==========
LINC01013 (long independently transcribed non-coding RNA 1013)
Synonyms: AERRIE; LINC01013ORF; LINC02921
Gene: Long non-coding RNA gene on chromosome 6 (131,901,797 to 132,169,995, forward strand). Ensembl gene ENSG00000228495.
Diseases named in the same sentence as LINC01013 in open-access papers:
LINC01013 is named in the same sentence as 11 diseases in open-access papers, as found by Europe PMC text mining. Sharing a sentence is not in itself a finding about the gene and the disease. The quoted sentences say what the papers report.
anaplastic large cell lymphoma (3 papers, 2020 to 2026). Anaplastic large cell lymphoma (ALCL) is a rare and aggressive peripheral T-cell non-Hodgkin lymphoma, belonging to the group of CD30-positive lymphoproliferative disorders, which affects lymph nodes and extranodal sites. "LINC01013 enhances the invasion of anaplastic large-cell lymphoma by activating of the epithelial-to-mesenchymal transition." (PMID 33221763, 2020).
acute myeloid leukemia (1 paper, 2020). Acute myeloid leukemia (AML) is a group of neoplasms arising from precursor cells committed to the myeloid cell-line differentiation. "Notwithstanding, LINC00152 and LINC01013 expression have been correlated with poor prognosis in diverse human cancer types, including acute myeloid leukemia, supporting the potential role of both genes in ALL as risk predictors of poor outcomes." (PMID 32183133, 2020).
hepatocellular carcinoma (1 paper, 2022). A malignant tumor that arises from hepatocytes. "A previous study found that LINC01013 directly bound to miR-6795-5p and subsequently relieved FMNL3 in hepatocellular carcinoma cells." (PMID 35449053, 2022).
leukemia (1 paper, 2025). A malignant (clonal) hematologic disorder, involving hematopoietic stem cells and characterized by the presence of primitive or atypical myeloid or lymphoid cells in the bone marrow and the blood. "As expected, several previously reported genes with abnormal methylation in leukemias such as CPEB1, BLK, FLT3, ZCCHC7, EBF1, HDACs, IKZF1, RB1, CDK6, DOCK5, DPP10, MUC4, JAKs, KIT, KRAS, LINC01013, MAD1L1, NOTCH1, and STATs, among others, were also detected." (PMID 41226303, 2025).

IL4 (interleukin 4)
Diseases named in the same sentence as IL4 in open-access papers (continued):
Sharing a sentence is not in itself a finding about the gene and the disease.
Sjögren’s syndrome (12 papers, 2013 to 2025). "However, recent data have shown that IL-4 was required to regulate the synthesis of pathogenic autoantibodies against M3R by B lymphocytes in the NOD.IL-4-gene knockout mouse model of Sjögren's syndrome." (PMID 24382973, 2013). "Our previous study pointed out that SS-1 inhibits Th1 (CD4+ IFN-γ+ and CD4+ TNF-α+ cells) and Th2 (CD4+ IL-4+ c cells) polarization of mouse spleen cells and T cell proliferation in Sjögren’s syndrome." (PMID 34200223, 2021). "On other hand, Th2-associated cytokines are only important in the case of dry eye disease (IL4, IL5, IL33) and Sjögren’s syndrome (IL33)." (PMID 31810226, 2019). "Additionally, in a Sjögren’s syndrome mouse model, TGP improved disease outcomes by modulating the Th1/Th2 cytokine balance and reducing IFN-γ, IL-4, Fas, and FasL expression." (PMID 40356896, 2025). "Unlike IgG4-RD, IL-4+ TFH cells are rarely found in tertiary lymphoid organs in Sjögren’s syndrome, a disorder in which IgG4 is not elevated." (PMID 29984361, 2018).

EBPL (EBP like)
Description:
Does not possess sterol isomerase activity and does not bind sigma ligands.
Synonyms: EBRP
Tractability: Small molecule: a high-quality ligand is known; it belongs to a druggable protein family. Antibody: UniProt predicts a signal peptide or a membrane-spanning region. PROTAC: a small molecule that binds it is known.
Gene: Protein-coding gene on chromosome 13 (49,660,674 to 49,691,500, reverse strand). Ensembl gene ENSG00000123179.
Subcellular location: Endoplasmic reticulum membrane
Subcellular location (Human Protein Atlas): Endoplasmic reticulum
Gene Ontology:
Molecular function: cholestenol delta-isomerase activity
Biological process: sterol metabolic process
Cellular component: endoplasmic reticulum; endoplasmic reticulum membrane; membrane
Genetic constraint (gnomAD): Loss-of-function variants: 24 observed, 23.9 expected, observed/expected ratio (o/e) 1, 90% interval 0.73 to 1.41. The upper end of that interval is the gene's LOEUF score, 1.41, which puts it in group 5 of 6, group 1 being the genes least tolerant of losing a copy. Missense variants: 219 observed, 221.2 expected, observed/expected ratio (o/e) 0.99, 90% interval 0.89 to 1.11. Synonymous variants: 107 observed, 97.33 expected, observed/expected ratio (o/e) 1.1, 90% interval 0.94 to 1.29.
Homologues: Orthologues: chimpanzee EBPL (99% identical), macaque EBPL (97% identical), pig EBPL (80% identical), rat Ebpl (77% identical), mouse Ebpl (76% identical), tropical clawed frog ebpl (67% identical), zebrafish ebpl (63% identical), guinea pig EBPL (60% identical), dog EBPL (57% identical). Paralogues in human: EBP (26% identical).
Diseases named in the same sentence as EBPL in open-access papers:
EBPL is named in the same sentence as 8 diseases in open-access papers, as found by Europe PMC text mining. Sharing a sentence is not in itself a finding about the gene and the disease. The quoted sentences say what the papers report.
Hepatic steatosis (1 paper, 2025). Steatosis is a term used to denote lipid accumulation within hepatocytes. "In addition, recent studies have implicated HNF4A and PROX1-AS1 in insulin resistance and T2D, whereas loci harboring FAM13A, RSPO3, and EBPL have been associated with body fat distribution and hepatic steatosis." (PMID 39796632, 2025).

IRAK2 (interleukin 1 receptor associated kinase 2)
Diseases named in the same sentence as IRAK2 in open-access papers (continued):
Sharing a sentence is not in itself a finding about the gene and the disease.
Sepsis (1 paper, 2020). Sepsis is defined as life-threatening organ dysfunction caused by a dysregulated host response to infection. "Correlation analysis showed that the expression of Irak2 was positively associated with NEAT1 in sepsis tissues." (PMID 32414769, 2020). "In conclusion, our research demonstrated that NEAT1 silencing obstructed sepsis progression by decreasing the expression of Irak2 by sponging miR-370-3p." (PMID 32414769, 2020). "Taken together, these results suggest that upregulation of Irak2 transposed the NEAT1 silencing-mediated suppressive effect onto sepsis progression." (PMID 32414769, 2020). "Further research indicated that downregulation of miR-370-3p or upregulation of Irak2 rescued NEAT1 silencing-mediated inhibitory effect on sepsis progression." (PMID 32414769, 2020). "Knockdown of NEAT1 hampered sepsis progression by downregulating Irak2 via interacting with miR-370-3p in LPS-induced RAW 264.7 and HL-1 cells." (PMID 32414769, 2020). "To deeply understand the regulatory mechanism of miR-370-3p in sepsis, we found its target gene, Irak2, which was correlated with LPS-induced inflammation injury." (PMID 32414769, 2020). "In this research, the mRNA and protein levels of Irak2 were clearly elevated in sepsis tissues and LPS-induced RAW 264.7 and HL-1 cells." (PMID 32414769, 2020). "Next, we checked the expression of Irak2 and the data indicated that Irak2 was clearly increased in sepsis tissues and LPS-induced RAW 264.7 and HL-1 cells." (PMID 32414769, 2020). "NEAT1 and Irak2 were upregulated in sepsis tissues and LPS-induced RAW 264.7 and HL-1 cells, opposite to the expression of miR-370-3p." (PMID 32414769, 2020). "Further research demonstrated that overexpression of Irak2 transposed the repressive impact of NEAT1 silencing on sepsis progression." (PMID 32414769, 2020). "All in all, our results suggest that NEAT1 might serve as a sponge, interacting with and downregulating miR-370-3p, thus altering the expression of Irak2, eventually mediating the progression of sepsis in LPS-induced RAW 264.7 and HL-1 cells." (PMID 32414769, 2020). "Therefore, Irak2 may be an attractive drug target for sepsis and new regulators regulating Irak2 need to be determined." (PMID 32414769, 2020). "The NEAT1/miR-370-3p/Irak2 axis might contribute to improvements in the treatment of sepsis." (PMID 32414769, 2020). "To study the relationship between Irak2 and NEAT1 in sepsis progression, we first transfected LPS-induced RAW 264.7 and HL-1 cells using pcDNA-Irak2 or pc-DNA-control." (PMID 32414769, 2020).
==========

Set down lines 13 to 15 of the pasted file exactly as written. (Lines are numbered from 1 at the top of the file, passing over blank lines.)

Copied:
Sjögren’s syndrome (12 papers, 2013 to 2025). "However, recent data have shown that IL-4 was required to regulate the synthesis of pathogenic autoantibodies against M3R by B lymphocytes in the NOD.IL-4-gene knockout mouse model of Sjögren's syndrome." (PMID 24382973, 2013). "Our previous study pointed out that SS-1 inhibits Th1 (CD4+ IFN-γ+ and CD4+ TNF-α+ cells) and Th2 (CD4+ IL-4+ c cells) polarization of mouse spleen cells and T cell proliferation in Sjögren’s syndrome." (PMID 34200223, 2021). "On other hand, Th2-associated cytokines are only important in the case of dry eye disease (IL4, IL5, IL33) and Sjögren’s syndrome (IL33)." (PMID 31810226, 2019). "Additionally, in a Sjögren’s syndrome mouse model, TGP improved disease outcomes by modulating the Th1/Th2 cytokine balance and reducing IFN-γ, IL-4, Fas, and FasL expression." (PMID 40356896, 2025). "Unlike IgG4-RD, IL-4+ TFH cells are rarely found in tertiary lymphoid organs in Sjögren’s syndrome, a disorder in which IgG4 is not elevated." (PMID 29984361, 2018).

EBPL (EBP like)
Description: